Creativity must star in marketing of movies

In the entertainment industry, the word "creativity" is typically associated with the end product: what gets onto the screen. At DreamWorks Animation, however, the off-screen efforts of marketers are also expected to rise to the challenge of embedding creative, risk-taking "big ideas" into each and every aspect of our promotional efforts.

In the entertainment industry, the word "creativity" is typically associated with the end product: what gets onto the screen. At DreamWorks Animation, however, the off-screen efforts of marketers are also expected to rise to the challenge of embedding creative, risk-taking "big ideas" into each and every aspect of our promotional efforts.

While every DreamWorks Animation film is emblematic of our companywide philosophy of creative risk-taking, it has especially been the case in our efforts to usher in the new era of 3D storytelling.

Meeting this criteria has been that much more challenging in a difficult economy that has prompted an overall environment where others are opting for more conservative strategies. For example, last year we were faced with the task of promoting our first-ever 3D film, Monsters vs. Aliens. We had to bring to market a filmmaking technology for which consumers already had preconceived - and not altogether positive - notions. It was crucial that we communicate that this 3D experience was fresh, new, immersive, and fun.

We turned to the big idea, which in this instance was to create a first-of-its-kind Super Bowl event advertisement. Our program involved the distribution of 135 million pairs of branded 3D glasses at retail and the creation of custom-animated spots to be televised in 3D just prior to the Super Bowl halftime show. This was the embodiment of creative risk-taking. Our plan was questioned for being too big in scope, impossible to pull off, and for not being the same as the theater experience. Fortunately, it proved to be a huge success in growing awareness not only for Monsters vs. Aliens, but for the 3D format as a whole.

Consumers understood that the TV spot and the in-theater experience were distinct. The film went on to earn almost $60 million in its first weekend. We are certain that the momentum toward this big opening began to build on Super Bowl Sunday. There was some nail-biting leading up to kickoff, but the risks paid off - as they usually do.

The initiating spark for our big ideas can come from anywhere. It can be in one of our characters who is especially compelling, like B.O.B. from Monsters vs. Aliens; in a "sticky" title, such as Kung Fu Panda, which immediately communicates comedy; or in a new and engaging world, such as the one in this year's How to Train Your Dragon. Regardless of where it begins, our ongoing pursuit is always toward building these ideas into memorable events that connect our stories with our audiences on an emotional level.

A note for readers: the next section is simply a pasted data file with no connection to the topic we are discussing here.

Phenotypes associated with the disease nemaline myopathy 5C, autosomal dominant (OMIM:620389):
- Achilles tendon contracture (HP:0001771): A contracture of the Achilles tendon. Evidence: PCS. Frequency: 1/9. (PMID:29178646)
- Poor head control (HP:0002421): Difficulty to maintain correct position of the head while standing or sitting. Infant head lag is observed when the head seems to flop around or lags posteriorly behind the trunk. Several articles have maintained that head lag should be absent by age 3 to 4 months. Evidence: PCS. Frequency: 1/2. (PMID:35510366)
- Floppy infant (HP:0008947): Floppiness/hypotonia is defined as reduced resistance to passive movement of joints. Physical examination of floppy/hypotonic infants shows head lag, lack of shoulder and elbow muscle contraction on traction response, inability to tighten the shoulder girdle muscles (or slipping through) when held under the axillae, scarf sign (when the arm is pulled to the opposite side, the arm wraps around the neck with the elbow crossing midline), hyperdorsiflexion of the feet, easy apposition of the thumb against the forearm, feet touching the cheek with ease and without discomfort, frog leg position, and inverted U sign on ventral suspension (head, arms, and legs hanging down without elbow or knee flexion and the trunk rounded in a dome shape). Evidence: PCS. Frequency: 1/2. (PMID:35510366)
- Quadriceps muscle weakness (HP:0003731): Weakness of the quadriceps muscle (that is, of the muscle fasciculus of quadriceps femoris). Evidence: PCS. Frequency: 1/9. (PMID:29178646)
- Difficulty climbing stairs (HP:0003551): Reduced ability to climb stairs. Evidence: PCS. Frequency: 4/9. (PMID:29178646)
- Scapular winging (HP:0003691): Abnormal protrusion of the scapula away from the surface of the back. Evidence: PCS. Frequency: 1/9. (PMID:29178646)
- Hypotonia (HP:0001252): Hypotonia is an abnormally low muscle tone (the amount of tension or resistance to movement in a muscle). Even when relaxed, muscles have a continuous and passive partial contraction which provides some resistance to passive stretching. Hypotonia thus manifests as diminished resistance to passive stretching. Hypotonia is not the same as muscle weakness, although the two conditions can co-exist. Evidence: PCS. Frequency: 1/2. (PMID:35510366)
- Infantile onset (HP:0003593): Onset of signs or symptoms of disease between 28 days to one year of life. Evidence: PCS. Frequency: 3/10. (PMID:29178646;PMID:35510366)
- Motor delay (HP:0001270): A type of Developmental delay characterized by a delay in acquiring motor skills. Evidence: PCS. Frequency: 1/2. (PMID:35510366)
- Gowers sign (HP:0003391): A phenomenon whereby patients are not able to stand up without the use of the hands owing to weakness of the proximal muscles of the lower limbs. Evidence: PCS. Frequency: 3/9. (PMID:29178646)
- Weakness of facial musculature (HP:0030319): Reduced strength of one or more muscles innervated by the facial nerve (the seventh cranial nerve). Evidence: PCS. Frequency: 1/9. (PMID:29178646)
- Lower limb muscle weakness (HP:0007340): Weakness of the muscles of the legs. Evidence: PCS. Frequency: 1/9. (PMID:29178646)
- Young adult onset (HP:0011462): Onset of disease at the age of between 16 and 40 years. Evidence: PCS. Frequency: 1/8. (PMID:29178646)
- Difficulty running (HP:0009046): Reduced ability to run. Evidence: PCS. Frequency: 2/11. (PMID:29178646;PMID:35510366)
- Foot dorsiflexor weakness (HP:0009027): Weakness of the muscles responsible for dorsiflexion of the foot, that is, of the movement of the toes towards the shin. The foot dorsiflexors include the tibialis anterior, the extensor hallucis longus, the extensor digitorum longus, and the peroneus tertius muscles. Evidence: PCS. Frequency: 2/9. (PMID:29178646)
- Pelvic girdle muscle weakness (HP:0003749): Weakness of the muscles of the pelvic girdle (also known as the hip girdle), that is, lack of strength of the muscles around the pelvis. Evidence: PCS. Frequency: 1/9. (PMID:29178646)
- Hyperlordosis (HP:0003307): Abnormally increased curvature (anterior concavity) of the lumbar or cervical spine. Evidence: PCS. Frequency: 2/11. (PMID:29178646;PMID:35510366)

In 2010, the opportunities will be bigger than ever. For the first time in its history, DreamWorks Animation will release three films in a single year - all in 3D. With our first, the aforementioned How to Train Your Dragon, we challenged ourselves again to find new ways in which to communicate to audiences just how unique the movie is.

Part of our filmmaking process actually helped us in a very organic way. Our filmmakers regularly employ a research strategy of putting the movie - at various stages of completion - in front of test audiences. It was screened as early as November and we found it had very strong playability for families, kids, and general audiences alike. We were thrilled with the early audience feedback and emotional response to Dragon, which informed our marketing strategy going for- ward: to truly let the movie speak for itself.

Word of mouth is an all-powerful marketing tool - particularly in today's digital age, when a combination of social media networks, including Twitter and Facebook, can influence a broad movie-going audience in mere minutes. We are planning to continue screening the film in part and, ultimately, in its entirety as frequently as possible as we look forward to its launch on March 26, 2010.

By driving the emotion of our next-generation storytelling, we feel that our marketing can go beyond box-office results or TV ratings to achieve the farther-reaching goals of building brand preference and establishing long-term franchises.

To meet this exciting challenge, we plan to continue taking risks, always guided by the great risk mitigator that lies behind the consistent success of our films: creativity.

Anne Globe is the head of worldwide marketing at DreamWorks Animation. She oversees all movie, TV, Broadway, and brand marketing, as well as both consumer products and promotions groups.

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